US President Donald Trump has tweeted that Russia should "get ready" for missiles to be fired at its ally Syria, in response to an alleged chemical attack near Damascus on Saturday.
"Get ready Russia, because they will be coming, nice and new and 'smart!'" Mr Trump said in his tweet.
Senior Russian figures have threatened to meet any US strikes with a response.
President Bashar al-Assad's government denies mounting a chemical attack on the rebel-held town of Douma.
In one of his tweets on Wednesday, Mr Trump called the Syrian leader a "gas killing animal".
In another, he painted a dark picture of US-Russia relations but said it did not have to be that way.
Our relationship with Russia is worse now than it has ever been, and that includes the Cold War. There is no reason for this. Russia needs us to help with their economy, something that would be very easy to do, and we need all nations to work together. Stop the arms race?— Donald J. Trump (@realDonaldTrump) April 11, 2018
The US, UK and France have agreed to work together and are believed to be preparing for a military strike in response to the alleged chemical attack at the weekend.
What happens next?
On Tuesday, Mr Trump cancelled his first official trip to Latin America so he could focus on Syria.
That decision suggests the US response may involve a larger military operation than a limited strike, says the BBC's Barbara Plett Usher in Washington.
But following President Trump's early morning tweets on Wednesday, other administration figures struck a more circumspect note.
Defence Secretary James Mattis said the US was still assessing the chemical attack and that the US military stood ready "to provide military options if they are appropriate as the president determines".
White House spokeswoman Sarah Sanders said a final decision had not been made, and "all options remain on the table".
French President Emmanuel Macron said any strikes would target "the regime's chemical capabilities".
In the UK, sources told the BBC that Prime Minister Theresa May looked ready to join military action in Syria without seeking parliamentary consent first.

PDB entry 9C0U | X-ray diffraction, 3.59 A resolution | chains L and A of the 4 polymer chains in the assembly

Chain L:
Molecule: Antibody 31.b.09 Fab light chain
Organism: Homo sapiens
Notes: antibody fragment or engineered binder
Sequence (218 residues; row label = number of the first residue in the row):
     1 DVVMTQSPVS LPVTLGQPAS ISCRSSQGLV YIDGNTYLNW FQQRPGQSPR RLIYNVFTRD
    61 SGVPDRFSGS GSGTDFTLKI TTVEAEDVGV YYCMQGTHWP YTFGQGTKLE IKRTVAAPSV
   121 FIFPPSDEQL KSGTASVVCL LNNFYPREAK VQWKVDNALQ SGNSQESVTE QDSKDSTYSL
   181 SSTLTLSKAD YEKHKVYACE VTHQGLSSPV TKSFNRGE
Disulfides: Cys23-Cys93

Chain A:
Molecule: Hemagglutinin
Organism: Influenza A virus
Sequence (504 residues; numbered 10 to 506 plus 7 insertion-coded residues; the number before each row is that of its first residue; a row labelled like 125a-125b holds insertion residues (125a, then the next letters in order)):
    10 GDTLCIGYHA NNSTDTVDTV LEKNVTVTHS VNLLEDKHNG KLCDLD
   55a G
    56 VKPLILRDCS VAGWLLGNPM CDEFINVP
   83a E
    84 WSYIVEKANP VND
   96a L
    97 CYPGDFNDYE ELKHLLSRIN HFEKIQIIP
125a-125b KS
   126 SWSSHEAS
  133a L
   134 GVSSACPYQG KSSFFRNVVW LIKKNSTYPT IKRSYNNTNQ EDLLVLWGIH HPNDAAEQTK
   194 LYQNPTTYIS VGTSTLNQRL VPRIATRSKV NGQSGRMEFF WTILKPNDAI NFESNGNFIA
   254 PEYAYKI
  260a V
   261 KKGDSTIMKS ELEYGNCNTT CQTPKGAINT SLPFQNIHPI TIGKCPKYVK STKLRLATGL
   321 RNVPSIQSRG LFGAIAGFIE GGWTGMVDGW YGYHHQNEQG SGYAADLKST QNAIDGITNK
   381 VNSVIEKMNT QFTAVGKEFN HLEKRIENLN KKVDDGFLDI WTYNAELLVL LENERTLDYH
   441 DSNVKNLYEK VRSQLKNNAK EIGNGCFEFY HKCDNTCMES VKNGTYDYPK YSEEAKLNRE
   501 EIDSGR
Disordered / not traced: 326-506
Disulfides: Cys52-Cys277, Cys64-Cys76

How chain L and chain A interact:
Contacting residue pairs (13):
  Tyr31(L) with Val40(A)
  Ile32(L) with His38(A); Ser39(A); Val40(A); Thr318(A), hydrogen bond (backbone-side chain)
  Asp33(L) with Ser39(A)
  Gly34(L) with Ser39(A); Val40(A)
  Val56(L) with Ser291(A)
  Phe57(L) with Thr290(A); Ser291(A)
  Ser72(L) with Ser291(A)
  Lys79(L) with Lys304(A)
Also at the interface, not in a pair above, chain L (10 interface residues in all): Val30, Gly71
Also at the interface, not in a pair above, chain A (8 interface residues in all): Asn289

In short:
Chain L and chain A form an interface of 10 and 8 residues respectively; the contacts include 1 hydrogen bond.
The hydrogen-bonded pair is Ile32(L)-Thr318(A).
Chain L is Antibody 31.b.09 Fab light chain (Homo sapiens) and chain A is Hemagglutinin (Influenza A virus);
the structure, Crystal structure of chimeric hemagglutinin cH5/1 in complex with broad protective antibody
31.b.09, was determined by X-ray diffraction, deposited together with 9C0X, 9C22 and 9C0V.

A US Navy guided-missile destroyer, the USS Donald Cook, is in the Mediterranean Sea.
There are reports that Russian battleships have left the country's naval base in the Syrian port city of Tartus:
ISI reveals: Disappearance of most of the #Russian #Naval Forces from #Tartus Port, #Syria.— imagesatintl (@imagesatint) April 11, 2018
Those missing naval vessels have now been deployed at sea due to possible near-future #strikes. Only one #kilo class submarine remained.#russiannavy #Syriastrikes #foxnews #kilo pic.twitter.com/guRA9w0qqt
What happened in Douma?
Opposition activists and rescuers say government aircraft dropped bombs filled with toxic chemicals on the town, the last major rebel stronghold near the capital Damascus.
The Syrian-American Medical Society (Sams), which operates in rebel-held areas, and local aid workers said more than 500 people had been treated for symptoms "indicative of exposure to a chemical agent".
On Wednesday, the UN's World Health Organization demanded access to verify reports from its partners, which include Sams, that 70 people had died - including 43 who showed "symptoms consistent with exposure to highly toxic chemicals".
A team from the Organisation for the Prohibition of Chemical Weapons (OPCW) is due to deploy to Syria "shortly" to determine whether banned weapons were used.
Douma was under renewed assault from Syrian and Russian forces last week.
Rebels have now been evacuating the town under an agreement involving the Russian military.
What is Russia's position?
It has described the reports of the chemical attack as a "provocation" designed to justify Western intervention against its ally.
It said on Wednesday that samples taken from the site had not revealed any chemical substances.
Senior Russian figures have warned of a Russian response to a US attack. On Wednesday Alexander Zasypkin, Moscow's ambassador to Lebanon, repeated a warning by the head of the military that missiles would be shot down and their launch sites targeted if they threatened the lives of Russian personnel.
Also on Wednesday, Russian foreign ministry spokeswoman Maria Zakharova asked whether the aim of Western strikes might be "to quickly remove the traces of the provocation... [so] international inspectors will have nothing to look for in terms of evidence".
Addressing new ambassadors in Moscow, President Vladimir Putin said he hoped common sense would prevail and that the situation would stabilise.
Mr Putin said Russia would "keep all its international obligations in full".